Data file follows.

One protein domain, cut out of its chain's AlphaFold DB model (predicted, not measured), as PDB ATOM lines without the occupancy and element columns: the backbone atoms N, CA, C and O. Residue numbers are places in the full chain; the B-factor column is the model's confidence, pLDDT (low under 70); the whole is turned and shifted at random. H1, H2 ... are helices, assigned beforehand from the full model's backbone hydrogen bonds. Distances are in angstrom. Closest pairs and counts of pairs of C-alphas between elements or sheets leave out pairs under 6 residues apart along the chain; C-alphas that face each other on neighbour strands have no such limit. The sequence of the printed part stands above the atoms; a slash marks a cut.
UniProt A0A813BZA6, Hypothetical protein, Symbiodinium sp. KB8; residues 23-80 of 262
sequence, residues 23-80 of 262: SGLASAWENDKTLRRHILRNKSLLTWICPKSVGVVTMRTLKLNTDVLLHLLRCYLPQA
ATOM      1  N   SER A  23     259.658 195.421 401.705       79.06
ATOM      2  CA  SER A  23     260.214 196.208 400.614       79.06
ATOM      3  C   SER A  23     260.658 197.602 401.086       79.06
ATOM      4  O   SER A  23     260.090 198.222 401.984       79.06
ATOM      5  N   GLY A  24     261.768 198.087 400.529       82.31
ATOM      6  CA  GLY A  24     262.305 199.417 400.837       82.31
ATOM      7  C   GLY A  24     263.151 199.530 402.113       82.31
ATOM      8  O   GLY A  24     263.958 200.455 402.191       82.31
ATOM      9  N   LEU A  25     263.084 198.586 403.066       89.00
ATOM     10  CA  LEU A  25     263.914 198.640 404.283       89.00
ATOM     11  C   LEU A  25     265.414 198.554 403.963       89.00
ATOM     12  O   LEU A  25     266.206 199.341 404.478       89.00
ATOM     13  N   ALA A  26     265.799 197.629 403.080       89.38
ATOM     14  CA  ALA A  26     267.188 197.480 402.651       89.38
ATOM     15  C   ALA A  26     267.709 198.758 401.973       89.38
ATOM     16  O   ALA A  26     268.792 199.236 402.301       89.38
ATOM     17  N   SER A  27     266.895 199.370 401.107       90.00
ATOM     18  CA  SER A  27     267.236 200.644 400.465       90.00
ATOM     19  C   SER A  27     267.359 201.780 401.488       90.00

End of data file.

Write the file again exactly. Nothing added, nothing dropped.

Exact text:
One protein domain, cut out of its chain's AlphaFold DB model (predicted, not measured), as PDB ATOM lines without the occupancy and element columns: the backbone atoms N, CA, C and O. Residue numbers are places in the full chain; the B-factor column is the model's confidence, pLDDT (low under 70); the whole is turned and shifted at random. H1, H2 ... are helices, assigned beforehand from the full model's backbone hydrogen bonds. Distances are in angstrom. Closest pairs and counts of pairs of C-alphas between elements or sheets leave out pairs under 6 residues apart along the chain; C-alphas that face each other on neighbour strands have no such limit. The sequence of the printed part stands above the atoms; a slash marks a cut.
UniProt A0A813BZA6, Hypothetical protein, Symbiodinium sp. KB8; residues 23-80 of 262
sequence, residues 23-80 of 262: SGLASAWENDKTLRRHILRNKSLLTWICPKSVGVVTMRTLKLNTDVLLHLLRCYLPQA
ATOM      1  N   SER A  23     259.658 195.421 401.705       79.06
ATOM      2  CA  SER A  23     260.214 196.208 400.614       79.06
ATOM      3  C   SER A  23     260.658 197.602 401.086       79.06
ATOM      4  O   SER A  23     260.090 198.222 401.984       79.06
ATOM      5  N   GLY A  24     261.768 198.087 400.529       82.31
ATOM      6  CA  GLY A  24     262.305 199.417 400.837       82.31
ATOM      7  C   GLY A  24     263.151 199.530 402.113       82.31
ATOM      8  O   GLY A  24     263.958 200.455 402.191       82.31
ATOM      9  N   LEU A  25     263.084 198.586 403.066       89.00
ATOM     10  CA  LEU A  25     263.914 198.640 404.283       89.00
ATOM     11  C   LEU A  25     265.414 198.554 403.963       89.00
ATOM     12  O   LEU A  25     266.206 199.341 404.478       89.00
ATOM     13  N   ALA A  26     265.799 197.629 403.080       89.38
ATOM     14  CA  ALA A  26     267.188 197.480 402.651       89.38
ATOM     15  C   ALA A  26     267.709 198.758 401.973       89.38
ATOM     16  O   ALA A  26     268.792 199.236 402.301       89.38
ATOM     17  N   SER A  27     266.895 199.370 401.107       90.00
ATOM     18  CA  SER A  27     267.236 200.644 400.465       90.00
ATOM     19  C   SER A  27     267.359 201.780 401.488       90.00